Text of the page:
Shunga-Satori: Open Book Exam

By Serdar Yegulalp on 2022-07-01 08:00:00-04:00 No comments

The air conditioning in my house has konked out, so I'm sitting here surrounded by fans while typing this. It's not so much the heat as the humidity, as the saying goes. That and don't it always seem to go that you don't know what you got 'til it's gone. Anyway:

I got to about the two-thirds mark on the first draft of Shunga-Satori, and my goal is to have the whole first draft done by the end of July or mid-August or so. There's are a lot else going on in my life right now that may prevent this, but that's the plan. Another thing I've noticed during this process, and across the last couple of projects, is how messy my note-taking can be on my projects. 

I wrote a program called Folio to help me manage and track notes about my writing, although I find I don't always put into it the details I need to track unless I go through the text and force myself to do it. Too often I rely on the idea that the text is the authoritative source of information for the book. That's laziness and I know it, and I have to muster an effort to fight it.

Actually, now that I think about it, it's not laziness so much as impatience — the (misguided) idea that I don't need to muck around with note-taking and management, because that takes time away from actually writing the thing and getting it done and out of the way. Life may be short, but it's most likely not that short, not so short that taking some time here and there to have an organized bible about my work isn't worth it.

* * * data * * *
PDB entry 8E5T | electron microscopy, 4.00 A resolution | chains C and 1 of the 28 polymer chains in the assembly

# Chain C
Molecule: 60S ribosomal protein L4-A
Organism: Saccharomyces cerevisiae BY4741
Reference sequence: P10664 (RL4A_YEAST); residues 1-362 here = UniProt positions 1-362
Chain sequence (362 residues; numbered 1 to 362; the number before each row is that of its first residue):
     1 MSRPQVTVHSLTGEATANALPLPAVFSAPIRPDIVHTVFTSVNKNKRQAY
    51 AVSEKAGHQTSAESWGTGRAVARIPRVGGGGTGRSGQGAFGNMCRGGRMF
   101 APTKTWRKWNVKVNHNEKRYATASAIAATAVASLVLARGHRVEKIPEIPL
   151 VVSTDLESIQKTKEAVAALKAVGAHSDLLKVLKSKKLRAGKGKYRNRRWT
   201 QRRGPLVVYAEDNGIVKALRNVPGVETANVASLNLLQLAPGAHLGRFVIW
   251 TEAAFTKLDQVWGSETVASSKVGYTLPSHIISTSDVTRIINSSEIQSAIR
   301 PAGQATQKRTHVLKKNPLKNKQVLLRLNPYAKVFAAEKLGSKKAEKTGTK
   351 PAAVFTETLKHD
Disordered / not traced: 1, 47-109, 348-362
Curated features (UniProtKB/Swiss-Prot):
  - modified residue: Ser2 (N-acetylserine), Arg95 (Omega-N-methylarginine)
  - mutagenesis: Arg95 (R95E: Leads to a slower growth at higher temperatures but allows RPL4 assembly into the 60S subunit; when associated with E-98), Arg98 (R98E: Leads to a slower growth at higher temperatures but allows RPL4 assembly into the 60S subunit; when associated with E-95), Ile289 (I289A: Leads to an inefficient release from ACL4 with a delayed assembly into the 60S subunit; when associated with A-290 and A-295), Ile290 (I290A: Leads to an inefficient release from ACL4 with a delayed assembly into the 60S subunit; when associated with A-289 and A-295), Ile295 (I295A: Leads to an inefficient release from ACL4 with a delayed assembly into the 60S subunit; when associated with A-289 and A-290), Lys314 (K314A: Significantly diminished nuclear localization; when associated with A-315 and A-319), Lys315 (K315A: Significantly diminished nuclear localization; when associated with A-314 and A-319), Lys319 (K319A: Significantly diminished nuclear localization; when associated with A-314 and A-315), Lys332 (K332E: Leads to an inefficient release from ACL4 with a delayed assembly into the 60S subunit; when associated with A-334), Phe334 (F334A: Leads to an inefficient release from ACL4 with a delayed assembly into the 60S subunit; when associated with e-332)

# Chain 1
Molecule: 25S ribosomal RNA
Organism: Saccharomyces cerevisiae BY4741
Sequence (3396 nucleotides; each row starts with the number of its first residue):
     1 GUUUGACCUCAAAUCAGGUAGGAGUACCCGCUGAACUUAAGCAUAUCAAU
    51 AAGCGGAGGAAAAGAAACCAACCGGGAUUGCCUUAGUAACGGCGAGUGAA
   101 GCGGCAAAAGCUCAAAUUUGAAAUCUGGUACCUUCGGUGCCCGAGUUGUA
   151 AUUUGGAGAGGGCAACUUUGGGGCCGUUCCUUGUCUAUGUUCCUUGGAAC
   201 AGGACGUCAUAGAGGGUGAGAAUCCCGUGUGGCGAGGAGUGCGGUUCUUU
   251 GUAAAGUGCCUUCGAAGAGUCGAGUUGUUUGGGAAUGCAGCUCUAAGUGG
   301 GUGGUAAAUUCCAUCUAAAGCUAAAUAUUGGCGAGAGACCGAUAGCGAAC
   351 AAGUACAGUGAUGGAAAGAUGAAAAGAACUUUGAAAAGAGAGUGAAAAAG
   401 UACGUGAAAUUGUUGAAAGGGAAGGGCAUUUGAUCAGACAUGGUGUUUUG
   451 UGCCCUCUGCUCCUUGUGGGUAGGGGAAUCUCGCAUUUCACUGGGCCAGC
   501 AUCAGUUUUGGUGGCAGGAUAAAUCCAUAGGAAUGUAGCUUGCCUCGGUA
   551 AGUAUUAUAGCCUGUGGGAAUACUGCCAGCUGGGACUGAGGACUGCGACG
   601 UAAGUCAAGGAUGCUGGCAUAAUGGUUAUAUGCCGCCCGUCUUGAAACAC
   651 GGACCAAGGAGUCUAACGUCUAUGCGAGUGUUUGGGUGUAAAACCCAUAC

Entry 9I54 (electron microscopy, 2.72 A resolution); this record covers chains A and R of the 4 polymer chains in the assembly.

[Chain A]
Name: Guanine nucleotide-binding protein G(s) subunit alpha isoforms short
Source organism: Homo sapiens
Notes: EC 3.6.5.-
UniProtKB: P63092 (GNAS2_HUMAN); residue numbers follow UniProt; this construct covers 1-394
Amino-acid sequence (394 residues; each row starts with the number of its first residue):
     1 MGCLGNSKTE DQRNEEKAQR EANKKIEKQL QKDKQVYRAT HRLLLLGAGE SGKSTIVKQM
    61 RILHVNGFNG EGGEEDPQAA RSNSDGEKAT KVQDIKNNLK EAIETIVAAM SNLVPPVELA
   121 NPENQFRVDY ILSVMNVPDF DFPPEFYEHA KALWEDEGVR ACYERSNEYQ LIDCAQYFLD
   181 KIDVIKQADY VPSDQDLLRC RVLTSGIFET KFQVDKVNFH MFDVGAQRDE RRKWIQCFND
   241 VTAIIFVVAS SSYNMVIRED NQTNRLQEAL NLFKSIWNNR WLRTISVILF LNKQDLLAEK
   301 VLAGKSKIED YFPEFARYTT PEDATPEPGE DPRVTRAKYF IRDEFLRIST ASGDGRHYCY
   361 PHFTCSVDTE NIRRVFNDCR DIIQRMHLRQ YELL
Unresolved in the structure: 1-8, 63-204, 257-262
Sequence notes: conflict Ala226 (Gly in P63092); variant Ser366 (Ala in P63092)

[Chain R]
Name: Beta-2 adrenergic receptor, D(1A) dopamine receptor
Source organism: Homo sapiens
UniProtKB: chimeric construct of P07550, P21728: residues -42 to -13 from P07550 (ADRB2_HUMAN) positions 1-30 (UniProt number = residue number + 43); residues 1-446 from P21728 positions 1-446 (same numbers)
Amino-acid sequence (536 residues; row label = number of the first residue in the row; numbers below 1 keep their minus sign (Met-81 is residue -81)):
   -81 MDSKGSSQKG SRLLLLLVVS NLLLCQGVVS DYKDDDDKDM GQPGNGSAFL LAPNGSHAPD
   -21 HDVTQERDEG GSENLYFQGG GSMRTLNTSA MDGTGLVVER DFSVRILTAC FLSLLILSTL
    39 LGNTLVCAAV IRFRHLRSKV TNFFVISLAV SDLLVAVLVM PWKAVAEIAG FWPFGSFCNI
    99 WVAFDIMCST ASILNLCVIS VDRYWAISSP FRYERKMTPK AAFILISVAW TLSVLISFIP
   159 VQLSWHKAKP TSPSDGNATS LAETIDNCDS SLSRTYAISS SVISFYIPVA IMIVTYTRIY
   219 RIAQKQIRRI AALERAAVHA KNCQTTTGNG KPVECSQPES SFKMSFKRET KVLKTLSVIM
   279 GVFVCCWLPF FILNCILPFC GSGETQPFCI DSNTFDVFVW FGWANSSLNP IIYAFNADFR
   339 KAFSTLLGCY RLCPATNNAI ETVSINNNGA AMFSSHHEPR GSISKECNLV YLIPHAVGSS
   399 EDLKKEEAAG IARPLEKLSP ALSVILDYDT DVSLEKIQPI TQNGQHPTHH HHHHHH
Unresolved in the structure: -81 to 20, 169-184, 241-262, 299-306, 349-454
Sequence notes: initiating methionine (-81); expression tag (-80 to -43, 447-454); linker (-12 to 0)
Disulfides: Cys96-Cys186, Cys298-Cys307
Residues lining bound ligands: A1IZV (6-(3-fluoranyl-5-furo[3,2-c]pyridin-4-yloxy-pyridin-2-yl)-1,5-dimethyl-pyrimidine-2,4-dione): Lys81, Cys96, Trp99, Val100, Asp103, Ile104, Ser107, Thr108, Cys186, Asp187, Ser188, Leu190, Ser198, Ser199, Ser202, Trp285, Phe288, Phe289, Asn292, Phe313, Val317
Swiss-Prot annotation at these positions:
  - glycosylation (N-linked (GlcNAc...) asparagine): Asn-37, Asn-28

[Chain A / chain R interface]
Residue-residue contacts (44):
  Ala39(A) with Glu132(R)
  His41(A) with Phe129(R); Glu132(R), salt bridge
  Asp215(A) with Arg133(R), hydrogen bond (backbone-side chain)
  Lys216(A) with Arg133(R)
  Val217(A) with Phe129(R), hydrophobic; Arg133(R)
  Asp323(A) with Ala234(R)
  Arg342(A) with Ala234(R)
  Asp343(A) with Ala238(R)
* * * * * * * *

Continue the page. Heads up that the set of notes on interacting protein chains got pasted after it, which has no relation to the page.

I still deal with vestiges of an old idea that caused me a lot of harm. I used to think any story I couldn't hold in my head all at once, holographically, was not worth writing. Then I saw Dostoevsky's notebooks and realized the whole reason he was able to write those sprawling narratives at all was because he took copious notes. The obverse of this is not also automatically true, either — that the only stories worth writing, or the best stories, are the ones with such a wealth of complexity that they can only be tracked on paper.

Another thing I still resist — again, maybe in an overcompensatory way — is the temptation to have the support notes for the story become their own encyclopedia. I'm not here to write a game supplement or a concordance, but tell a story. And I know there was a time in my life when I could easily have let the note-taking part of the storytelling become an all-consuming obsession. Maybe I pushed back against it a little too hard, but I've had trouble finding a good balance since.

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